In the broadest sense of the word, agritourism covers several different topics of travel: education, entertainment, recreation, and accommodation that are centralized around – you guessed it – agriculture.
There are plenty of opportunities for tours where you can get behind the scenes of where your food comes, but here, I’ve linked to more experiential and long-term agritourism websites.
Help Exchange- just like the name says, HelpX is for anyone who can put in an honest 3-5 hours worth of work a day in exchange for accommodations and food.
You can apply to work doing any of the following: Farmstay, Organic Farmstay,Non-Organic Farmstay, Home stay, Backpacker Hostel, Boat, Accommodation, and Other miscellaneous jobs.
How can I take part in this magic? Simple. All you need to do is create an account, and start browsing.
Be sure to read the profiles and reviews in their entirety. Hosts range from people running what is essentially a free-labor sweat shop, to people who simply like having guests around and don’t expect much of any help in return. If you’re unsure, ask your host questions via email until you arrive at an agreement.
Remember that this is meant to be – above all – a cultural exchange that allows you to dig deeper into the culture while gaining an appreciation for daily life in their city.
You can check out this article where Maddy and I stayed in a small French village and repainted shutters (nope, had never done that before!) and got to walk home each night with the neighboring sheep and cows. Baby chicks were just a bonus!
The idea behind WWOOF is that you volunteer on organic (permaculture/sustainable) farms for a certain amount of hours per day in exchange for food, accommodation and learning about the organic way of life. The opportunity to grow, harvest and eat food from your own hands is only a click away.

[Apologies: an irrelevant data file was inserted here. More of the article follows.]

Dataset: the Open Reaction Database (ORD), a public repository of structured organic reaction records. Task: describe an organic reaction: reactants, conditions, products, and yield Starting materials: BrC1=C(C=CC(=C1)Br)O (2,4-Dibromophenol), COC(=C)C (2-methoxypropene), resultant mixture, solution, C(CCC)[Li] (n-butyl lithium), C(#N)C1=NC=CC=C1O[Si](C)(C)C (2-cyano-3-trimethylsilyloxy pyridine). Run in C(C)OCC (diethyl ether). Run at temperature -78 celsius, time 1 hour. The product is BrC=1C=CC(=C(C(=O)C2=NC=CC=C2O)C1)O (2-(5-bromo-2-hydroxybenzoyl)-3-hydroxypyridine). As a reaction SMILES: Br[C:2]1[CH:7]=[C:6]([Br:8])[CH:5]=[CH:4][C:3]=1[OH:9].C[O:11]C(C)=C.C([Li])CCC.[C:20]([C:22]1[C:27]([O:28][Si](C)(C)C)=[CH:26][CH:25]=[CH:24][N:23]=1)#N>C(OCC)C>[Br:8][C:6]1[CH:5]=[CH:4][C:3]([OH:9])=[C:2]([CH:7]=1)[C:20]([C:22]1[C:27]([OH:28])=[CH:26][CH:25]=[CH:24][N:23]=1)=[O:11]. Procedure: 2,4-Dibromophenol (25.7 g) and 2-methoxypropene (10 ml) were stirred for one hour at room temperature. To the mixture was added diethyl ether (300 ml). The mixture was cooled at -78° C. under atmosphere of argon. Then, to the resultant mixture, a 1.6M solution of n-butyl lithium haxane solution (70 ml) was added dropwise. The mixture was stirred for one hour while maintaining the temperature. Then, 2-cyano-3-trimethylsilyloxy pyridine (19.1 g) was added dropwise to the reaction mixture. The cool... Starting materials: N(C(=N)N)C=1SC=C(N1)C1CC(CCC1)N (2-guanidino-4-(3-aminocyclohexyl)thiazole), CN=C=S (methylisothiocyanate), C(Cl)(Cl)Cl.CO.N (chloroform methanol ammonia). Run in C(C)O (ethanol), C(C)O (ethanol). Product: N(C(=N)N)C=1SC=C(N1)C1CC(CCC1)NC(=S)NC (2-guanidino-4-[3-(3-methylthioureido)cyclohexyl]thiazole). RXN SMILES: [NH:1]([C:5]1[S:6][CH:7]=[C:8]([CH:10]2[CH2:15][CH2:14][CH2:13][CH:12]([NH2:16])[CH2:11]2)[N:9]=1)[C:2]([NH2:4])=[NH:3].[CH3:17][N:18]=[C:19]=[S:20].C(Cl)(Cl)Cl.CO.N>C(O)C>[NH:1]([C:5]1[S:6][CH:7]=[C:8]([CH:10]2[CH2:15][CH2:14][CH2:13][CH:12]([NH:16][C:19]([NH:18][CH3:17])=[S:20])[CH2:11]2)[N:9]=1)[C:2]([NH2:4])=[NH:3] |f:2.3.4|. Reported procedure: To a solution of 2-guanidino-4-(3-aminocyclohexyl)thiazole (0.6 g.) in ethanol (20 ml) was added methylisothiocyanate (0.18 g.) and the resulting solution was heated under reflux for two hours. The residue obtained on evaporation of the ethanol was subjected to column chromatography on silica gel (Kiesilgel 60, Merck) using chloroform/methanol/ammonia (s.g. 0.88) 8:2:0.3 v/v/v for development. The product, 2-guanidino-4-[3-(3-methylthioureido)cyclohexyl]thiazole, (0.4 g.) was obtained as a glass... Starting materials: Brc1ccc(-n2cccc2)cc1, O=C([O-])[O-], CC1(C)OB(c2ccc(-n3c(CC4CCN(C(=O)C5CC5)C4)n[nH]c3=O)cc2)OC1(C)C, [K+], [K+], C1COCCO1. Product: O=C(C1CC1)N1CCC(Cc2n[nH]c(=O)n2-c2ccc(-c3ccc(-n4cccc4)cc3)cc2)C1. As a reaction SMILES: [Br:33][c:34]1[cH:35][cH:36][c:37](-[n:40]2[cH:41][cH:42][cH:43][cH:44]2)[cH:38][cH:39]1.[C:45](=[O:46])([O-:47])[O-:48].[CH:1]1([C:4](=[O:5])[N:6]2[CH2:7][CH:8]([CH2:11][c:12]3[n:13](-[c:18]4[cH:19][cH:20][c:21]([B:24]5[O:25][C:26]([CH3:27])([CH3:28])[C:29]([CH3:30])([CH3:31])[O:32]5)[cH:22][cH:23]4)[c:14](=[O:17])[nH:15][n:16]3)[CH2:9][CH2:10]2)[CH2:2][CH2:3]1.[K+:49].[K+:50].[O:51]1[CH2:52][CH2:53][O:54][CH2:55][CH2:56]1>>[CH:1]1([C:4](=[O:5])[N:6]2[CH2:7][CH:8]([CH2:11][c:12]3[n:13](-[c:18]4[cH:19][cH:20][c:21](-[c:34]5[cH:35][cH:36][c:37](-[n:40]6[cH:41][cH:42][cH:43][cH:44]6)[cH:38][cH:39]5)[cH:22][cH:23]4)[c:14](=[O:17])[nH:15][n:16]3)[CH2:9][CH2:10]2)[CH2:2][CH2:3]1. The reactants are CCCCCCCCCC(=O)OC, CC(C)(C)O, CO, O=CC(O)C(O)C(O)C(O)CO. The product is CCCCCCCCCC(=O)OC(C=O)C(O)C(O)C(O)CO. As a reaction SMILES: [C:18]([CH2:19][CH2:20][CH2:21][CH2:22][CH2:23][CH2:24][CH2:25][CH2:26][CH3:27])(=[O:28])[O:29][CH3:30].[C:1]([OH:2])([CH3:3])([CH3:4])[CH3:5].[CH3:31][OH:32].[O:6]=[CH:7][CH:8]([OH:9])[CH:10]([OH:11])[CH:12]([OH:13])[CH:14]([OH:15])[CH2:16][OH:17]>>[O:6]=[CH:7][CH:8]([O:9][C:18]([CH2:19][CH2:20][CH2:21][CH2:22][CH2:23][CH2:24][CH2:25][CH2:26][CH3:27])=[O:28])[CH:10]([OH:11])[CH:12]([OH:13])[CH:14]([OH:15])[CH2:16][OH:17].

Even if you have no dreams of homesteading in this life, I highly recommend giving WWOOFing a try. There is something incredibly powerful in the simple act of connecting with our earth on a basic level. It also gives you a great chance to go from farm to fork and learn the early-to-bed-early-to-rise rhythms of rural life.
Coffee lovers can get a taste of the organic coffee-farming process in Guatemala or Costa Rica through Maximo Nivel. You provide support to local farmers, and get involved in every step of coffee production including planting shade trees, coffee picking, roasting, and even packaging the final product. Volunteers might also be involved with reforestation and community activities. Volunteers in Costa Rica are accommodated in the mountains located just 45 minutes North of the Maximo Nivel institute in San Jose. Those in Guatemala are located just a short distance from the UNESCO World Heritage Site, Antigua. December-March sees peak harvesting season, though there is work to be done all year round!
Workaway was created with the goal of helping travelers integrate into the society of the country in which they are traveling. In the typical format of a volunteer exchange, Workaway hosts require a certain amount of working hours per day (usually no more than five) and you receive food and accommodation in return.
The rest of your time is yours to explore the local culture and way of life. Workaway listing categories range from Art projects and domestic house helping to English teaching and technical support. There is always someone looking for your expertise.
I love the 17 categories of work to choose from on Workaway. It makes sure that you’re delving into the right area of interests for yourself, consequentially learning and growing in that field. Having said that, don’t be afraid to expand into other arenas- you’ll never learn if you don’t try!